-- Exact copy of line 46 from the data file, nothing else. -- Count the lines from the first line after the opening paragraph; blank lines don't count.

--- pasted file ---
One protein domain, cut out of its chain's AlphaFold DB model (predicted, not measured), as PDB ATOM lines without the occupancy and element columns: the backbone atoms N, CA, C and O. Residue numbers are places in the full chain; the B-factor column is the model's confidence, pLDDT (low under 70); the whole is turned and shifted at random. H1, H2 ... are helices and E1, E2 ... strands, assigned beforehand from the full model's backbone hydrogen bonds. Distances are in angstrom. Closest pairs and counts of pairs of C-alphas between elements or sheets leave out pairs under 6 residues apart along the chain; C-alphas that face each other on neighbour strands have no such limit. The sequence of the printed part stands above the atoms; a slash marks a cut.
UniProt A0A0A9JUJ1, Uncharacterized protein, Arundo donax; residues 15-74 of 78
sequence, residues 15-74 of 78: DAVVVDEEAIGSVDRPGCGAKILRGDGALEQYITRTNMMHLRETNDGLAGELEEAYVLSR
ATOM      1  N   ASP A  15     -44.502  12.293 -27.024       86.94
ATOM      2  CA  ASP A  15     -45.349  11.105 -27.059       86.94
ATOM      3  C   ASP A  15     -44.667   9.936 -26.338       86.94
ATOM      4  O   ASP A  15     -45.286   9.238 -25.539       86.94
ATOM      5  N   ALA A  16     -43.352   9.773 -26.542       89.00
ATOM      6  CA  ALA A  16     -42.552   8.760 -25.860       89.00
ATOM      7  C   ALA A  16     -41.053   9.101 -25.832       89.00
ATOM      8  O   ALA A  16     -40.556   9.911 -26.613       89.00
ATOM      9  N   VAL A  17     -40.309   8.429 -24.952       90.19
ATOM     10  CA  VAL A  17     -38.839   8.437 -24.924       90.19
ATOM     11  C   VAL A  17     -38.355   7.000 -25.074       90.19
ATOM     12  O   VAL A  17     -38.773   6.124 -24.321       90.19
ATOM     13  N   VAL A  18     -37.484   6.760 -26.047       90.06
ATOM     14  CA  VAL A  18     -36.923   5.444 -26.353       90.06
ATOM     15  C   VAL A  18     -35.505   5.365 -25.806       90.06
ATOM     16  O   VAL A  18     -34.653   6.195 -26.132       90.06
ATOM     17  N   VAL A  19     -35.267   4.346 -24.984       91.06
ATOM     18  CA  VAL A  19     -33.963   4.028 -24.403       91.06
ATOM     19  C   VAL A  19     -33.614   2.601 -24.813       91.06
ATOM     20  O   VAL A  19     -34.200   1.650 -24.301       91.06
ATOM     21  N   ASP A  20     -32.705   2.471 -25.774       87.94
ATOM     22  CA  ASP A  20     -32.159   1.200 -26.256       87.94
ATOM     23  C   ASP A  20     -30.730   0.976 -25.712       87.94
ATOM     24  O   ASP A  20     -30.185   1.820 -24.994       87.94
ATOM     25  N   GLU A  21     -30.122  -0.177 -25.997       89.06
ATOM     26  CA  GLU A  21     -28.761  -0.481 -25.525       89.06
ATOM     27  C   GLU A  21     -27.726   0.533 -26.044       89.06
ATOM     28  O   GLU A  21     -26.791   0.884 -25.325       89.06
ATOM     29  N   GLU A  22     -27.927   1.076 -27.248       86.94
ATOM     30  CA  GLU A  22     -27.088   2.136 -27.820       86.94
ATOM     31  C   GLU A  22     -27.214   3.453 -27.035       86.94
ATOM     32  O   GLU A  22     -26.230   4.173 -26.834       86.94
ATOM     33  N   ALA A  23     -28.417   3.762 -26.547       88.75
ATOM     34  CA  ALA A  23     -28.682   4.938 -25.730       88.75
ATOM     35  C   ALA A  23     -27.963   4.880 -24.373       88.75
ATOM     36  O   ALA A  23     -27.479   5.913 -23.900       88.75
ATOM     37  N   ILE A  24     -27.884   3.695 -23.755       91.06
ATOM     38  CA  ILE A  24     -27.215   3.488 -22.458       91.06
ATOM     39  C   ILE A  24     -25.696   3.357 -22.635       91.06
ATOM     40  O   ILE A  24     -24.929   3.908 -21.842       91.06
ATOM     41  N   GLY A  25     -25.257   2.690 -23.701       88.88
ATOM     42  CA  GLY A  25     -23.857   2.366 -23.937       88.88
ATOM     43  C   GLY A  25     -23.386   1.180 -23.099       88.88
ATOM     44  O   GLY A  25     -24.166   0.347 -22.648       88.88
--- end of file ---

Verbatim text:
ATOM     44  O   GLY A  25     -24.166   0.347 -22.648       88.88